Vanished Planet

5 July 2014

The orbits of planets in the Gliese 581 system are compared to those of our own solar system. Zina Deretsky, National Science Foundation
The orbits of planets in the Gliese 581 system are compared to those of our own solar system.

Gliese 581 is a red dwarf star with 6 planets, two of which happen to fall within the star’s habitable zone. At least that was one possible conclusion. The 6-planet solution to the data is actually a bit controversial, and other astronomers preferred a 4-planet solution. The difficulty in determining the number of planets is due to the challenge of finding the signal in the noise.

The planets for Gliese 581 are found from the Doppler shift method. Astronomers observe the star over time, and measure the Doppler shift of the star’s spectral lines. Since Doppler shift can occur as a star wobbles toward us and away from us due to the gravitational pull of a planet, we can measure the Doppler shift to find planets. The problem is that stellar wobble isn’t the only way Doppler shifts can occur. The surface of the star can shift up or down due to stellar activity, and this can look similar to planet-induced wobble. This is particularly true for close orbiting planets with an orbital period on the order of days. But for red dwarfs this effect is generally thought to be small.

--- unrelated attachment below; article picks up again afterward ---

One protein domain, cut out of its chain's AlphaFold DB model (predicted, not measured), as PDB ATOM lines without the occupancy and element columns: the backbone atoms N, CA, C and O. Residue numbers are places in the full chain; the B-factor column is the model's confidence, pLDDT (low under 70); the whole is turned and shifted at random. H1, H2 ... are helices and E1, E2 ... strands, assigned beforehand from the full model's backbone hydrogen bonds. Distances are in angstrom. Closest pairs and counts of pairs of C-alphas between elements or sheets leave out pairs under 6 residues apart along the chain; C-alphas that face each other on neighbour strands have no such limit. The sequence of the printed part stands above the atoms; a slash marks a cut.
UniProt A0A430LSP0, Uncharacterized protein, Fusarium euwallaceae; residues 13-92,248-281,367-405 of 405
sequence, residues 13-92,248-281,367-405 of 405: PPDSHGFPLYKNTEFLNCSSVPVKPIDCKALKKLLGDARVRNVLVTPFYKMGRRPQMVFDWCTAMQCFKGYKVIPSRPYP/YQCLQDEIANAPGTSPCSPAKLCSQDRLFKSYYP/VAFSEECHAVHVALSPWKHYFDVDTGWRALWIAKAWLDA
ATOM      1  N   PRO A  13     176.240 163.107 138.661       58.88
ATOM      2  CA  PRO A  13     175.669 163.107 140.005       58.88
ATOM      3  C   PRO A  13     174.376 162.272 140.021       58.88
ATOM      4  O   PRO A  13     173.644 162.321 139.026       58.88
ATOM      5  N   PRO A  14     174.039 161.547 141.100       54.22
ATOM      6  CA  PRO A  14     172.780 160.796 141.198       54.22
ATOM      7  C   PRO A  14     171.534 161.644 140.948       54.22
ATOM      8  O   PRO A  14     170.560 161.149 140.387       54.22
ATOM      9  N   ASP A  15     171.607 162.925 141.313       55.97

Now a new paper in Science has found that magnetic fields are another effect to be worried about.1 Magnetic fields can generate solar activity such as starspots (sunspots on other stars) and can affect the spectral lines of stars. The authors looked at a different region of the stellar spectrum and measured the rotation rate of the star. They also found evidence of magnetic activity, which correlates to starspots and the like. When they incorporated this new data into the spectral analysis of the 6-planet solution, they found that the signal 3 of the planets washed out. Two of those planets were habitable candidates.

So it now looks like a 3-planet solution is the best fit to the data.

This new work actually demonstrates how we need to be careful about cutting-edge research such as exoplanets. When new exoplanets are discovered, they are often portrayed as rich worlds with detailed terrain and watery coastlines. In reality the evidence for these planets is seen in the slight shift of spectral lines, or tiny variations in stellar brightness. Finding exoplanets is difficult, so we should expect that some discoveries will be invalidated with further evidence.

  1. Robertson, Paul, et al. “Stellar activity masquerading as planets in the habitable zone of the M dwarf Gliese 581.” Science 345.6195 (2014): 440-444. ↩︎